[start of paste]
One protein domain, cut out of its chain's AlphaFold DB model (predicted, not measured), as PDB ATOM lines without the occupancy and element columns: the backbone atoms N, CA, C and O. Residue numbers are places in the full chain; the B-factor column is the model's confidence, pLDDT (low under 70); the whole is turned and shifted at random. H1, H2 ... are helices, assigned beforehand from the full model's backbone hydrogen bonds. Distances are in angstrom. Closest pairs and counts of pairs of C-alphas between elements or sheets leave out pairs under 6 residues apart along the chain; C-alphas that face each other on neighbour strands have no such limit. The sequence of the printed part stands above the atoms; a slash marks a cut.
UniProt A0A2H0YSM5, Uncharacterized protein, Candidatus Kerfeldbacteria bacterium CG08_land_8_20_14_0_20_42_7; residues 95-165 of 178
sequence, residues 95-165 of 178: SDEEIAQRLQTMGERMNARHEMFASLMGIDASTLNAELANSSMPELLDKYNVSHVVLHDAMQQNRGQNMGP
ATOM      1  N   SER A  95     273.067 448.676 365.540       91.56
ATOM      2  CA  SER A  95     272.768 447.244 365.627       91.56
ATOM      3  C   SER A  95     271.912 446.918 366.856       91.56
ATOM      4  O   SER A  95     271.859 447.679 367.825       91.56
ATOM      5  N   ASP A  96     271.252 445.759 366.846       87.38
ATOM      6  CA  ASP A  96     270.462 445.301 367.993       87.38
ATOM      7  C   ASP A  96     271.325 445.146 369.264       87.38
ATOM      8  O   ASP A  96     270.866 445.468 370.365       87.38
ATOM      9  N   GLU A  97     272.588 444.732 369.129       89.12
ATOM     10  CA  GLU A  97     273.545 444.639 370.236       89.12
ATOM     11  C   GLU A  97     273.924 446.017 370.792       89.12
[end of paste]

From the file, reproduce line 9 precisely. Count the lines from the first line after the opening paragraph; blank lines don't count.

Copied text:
ATOM      7  C   ASP A  96     271.325 445.146 369.264       87.38